New Rules for Conflicts of Interests Involving Sources of Income and Business Entities
Under the Political Reform Act, public officials may not make, participate in making, or attempt to use their official positions to influence a governmental decision in which they know or have reason to know that they have a disqualifying interest. A public official has a disqualifying interest if the governmental decision at issue will have a reasonably foreseeable, material effect on the official’s financial interests. Earlier this year, the Fair Political Practices Commission (FPPC) amended the standard for determining whether a decision will have a material effect on a public official’s interest in real property. The FPPC now has amended the materiality standards for both sources of income and business entities.
With respect to financial interests in sources of income, the FPPC now includes bright-line standards for determining material financial effect. If the official’s source of income is a “named party in, or the subject of the decision,” the effect will be considered material and the official will have a conflict of interest. If an official’s source of income is an individual, materiality no longer depends on the potentially ambiguous “measurable financial benefit or loss” standard. Instead, the decision will have a material effect if the decision may affect the individual’s income, investments, or other assets or liabilities “by $1,000 or more,” or if the decision will have a material effect on the individual’s real property or business interests.
With respect to financial interests in business entities, a decision explicitly involving a business entity in which a public official has a financial interest will be considered material. If the business entity is not explicitly involved in the decision, however, materiality depends on the decision’s potential effect on the entity’s gross revenues, assets, liabilities, and expenses. Revised Regulation 18702.1 includes numeric thresholds to determine materiality in those situations.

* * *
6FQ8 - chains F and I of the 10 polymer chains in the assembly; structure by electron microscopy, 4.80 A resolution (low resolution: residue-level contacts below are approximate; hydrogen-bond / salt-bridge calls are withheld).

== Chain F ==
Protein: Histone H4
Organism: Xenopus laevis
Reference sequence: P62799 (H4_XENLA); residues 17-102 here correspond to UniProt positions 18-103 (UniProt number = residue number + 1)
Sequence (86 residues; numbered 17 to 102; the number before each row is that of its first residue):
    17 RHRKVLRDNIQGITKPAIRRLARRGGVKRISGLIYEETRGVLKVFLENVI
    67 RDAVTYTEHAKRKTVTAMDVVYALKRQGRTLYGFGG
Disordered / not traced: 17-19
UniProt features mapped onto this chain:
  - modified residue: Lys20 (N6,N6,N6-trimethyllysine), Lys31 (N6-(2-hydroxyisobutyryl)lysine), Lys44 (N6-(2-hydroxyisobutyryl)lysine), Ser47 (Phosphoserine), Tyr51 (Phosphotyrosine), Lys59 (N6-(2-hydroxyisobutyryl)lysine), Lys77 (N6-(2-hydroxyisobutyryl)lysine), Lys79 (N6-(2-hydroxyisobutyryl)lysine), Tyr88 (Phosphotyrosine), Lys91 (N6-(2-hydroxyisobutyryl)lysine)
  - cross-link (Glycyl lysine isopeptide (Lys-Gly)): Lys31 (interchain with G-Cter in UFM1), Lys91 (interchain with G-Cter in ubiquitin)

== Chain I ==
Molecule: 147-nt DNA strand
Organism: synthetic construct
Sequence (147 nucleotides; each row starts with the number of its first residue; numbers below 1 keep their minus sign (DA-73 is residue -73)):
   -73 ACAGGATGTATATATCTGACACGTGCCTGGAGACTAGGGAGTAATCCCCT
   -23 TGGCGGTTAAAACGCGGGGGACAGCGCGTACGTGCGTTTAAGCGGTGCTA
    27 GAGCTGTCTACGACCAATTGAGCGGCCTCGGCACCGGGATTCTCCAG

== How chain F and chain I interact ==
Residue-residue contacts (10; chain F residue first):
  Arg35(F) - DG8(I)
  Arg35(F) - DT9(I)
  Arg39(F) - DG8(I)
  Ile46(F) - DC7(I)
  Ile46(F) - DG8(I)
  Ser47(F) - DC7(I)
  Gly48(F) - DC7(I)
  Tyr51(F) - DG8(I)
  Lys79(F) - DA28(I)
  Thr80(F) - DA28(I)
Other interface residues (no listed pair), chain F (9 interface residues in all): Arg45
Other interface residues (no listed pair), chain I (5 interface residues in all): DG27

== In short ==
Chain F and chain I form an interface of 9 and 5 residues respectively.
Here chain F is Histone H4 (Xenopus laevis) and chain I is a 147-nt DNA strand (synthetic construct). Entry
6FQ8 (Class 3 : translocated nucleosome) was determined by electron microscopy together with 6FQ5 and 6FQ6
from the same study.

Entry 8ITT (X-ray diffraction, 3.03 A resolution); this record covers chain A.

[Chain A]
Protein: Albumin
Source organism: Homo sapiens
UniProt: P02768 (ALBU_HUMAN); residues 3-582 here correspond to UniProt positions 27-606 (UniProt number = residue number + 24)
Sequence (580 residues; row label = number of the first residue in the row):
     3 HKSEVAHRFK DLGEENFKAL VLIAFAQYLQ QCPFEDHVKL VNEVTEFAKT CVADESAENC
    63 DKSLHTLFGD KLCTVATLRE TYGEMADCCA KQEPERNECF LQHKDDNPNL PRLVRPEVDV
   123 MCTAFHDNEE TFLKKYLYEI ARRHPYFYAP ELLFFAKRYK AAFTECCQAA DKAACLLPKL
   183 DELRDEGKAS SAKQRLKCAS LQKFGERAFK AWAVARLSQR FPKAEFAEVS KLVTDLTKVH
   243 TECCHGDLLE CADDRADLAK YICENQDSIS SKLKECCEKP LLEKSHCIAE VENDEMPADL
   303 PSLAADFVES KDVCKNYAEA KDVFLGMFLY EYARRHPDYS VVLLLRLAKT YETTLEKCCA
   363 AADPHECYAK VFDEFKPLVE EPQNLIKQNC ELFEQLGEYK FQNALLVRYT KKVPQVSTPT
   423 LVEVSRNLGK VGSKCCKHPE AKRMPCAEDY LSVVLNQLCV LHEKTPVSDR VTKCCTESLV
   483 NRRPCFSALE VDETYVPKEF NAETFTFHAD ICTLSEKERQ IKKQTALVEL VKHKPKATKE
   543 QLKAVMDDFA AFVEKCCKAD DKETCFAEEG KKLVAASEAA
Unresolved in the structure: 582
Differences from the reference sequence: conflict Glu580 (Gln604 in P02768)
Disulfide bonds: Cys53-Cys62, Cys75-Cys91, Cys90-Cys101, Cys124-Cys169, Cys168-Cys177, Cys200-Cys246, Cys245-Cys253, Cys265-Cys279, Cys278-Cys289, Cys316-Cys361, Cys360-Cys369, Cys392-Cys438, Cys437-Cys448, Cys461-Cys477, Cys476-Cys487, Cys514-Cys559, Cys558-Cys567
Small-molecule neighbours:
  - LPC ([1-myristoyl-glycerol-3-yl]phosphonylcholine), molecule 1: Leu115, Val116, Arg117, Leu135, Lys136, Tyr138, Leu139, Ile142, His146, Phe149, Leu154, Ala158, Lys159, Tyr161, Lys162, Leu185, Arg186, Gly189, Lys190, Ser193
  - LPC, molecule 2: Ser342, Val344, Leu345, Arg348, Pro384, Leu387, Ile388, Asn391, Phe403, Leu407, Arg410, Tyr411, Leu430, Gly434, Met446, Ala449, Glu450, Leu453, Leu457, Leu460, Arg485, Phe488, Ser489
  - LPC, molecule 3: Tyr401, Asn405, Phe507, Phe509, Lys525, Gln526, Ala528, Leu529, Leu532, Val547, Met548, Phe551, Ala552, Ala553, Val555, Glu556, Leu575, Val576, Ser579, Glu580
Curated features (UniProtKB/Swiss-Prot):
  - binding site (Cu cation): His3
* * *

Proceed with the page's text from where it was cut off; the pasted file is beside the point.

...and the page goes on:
Importantly, the FPPC has created a new “small shareholder” exception that allows officials to participate in decisions explicitly involving a business entity where the official’s only interest in that business entity is an investment interest worth no more than $25,000. To qualify for this exception, the interest also must be less than one percent of the business entity’s shares. However, meeting these thresholds does not automatically allow the official to participate in the decision. The official still must analyze the decision’s potential effect on the business entity’s annual gross revenues, assets and liabilities, expenses, and real property interests. Under this rule, even where an official has only a small investment in a business entity, the impact of a decision might be so significant that the official still has a conflict of interest.
The FPPC also expanded the “nexus” test to address income received by an official’s spouse. Now, when an official receives or is promised income - either due to the official’s own employment or the spouse’s employment - and the receipt of that income is received or promised for the purpose of achieving a specific goal, the official will have a disqualifying financial interest in any decision that would achieve, defeat, aid, or hinder that specific goal. Finally, the FPPC regulation clarifies the standards for sources of income that are nonprofit organizations and governmental entities.
The Revised FPPC Regulations can be viewed here.
If you have any questions about conflicts of interest under California law, or how these amendments may impact your jurisdiction, please contact Diana Varat.